Excerpt: ... range of hills distant twenty miles. We were Texas Rangers. It was nearly noon of a spring day, and we had halted on sighting our destination, -Comanche Ford on the Concho River. Less than three days before, we had been lounging around camp, near Tepee City, one hundred and seventy-five miles northeast of our present destination. A ...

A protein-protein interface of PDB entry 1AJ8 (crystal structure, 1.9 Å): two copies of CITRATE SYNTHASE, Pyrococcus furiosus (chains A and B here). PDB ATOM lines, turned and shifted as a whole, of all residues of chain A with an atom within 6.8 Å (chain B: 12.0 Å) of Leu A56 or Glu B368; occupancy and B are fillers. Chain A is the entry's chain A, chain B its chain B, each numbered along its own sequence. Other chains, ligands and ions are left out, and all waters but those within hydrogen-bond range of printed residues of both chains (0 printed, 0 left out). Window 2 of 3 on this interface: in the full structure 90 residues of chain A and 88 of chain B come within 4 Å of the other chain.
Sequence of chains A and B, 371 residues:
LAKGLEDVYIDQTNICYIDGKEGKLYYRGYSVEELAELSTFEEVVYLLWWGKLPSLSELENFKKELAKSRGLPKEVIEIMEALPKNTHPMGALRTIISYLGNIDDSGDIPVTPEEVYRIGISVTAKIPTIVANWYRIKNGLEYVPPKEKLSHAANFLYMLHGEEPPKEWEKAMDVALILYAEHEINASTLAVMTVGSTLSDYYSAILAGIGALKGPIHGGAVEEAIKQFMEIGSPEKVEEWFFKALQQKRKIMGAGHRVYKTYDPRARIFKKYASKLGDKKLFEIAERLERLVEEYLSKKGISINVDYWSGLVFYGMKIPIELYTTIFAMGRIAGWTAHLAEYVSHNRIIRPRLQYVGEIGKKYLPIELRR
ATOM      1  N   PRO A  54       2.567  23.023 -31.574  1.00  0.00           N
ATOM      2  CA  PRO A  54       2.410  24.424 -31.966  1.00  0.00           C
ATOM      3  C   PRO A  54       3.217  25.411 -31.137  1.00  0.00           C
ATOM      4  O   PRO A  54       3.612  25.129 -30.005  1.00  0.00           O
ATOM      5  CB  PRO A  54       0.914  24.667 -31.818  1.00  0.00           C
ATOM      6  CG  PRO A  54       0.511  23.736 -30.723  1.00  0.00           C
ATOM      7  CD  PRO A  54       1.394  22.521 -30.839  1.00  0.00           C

Excerpt: ... range of hills distant twenty miles. We were Texas Rangers. It was nearly noon of a spring day, and we had halted on sighting our destination, -Comanche Ford on the Concho River. Less than three days before, we had been lounging around camp, near Tepee City, one hundred and seventy-five miles northeast of our present destination. A courier had reached us with an emergency order, which put every man in the saddle within an hour after its receipt. An outfit with eight hundred cattle had started west up the Concho. Their destination was believed to be New Mexico. Suspicion rested on them, as they had failed to take out inspection papers for moving the cattle, and what few people had seen them declared that one half the cattle were brand burnt or blotched beyond recognition. Besides, they had an outfit of twenty heavily armed men, or twice as many as were required to manage a herd of that size. Our instructions were to make this crossing with all possible haste, and if our numbers were too few, there to await assistance before dropping down the river to meet the herd. When these courier orders reached us at Tepee, they found only twelve men in camp, with not an officer above a corporal. Fortunately we had Dad Root with us, a man whom every man in our company would follow as though he had been our captain. He had not the advantage in years that his name would indicate, but he was an exceedingly useful man in the service. He could resight a gun, shoe a horse, or empty a six-shooter into a tree from the back of a running horse with admirable accuracy. In dressing a gun-shot wound, he had the delicate touch of a woman. Every man in the company went to him with his petty troubles, and came away delighted. Therefore there was no question as to who should be our leader on this raid; no one but Dad was even considered. Sending a brief note to the adjutant-general by this same courier, stating that we had started with twelve men, we broke camp, and in less than..
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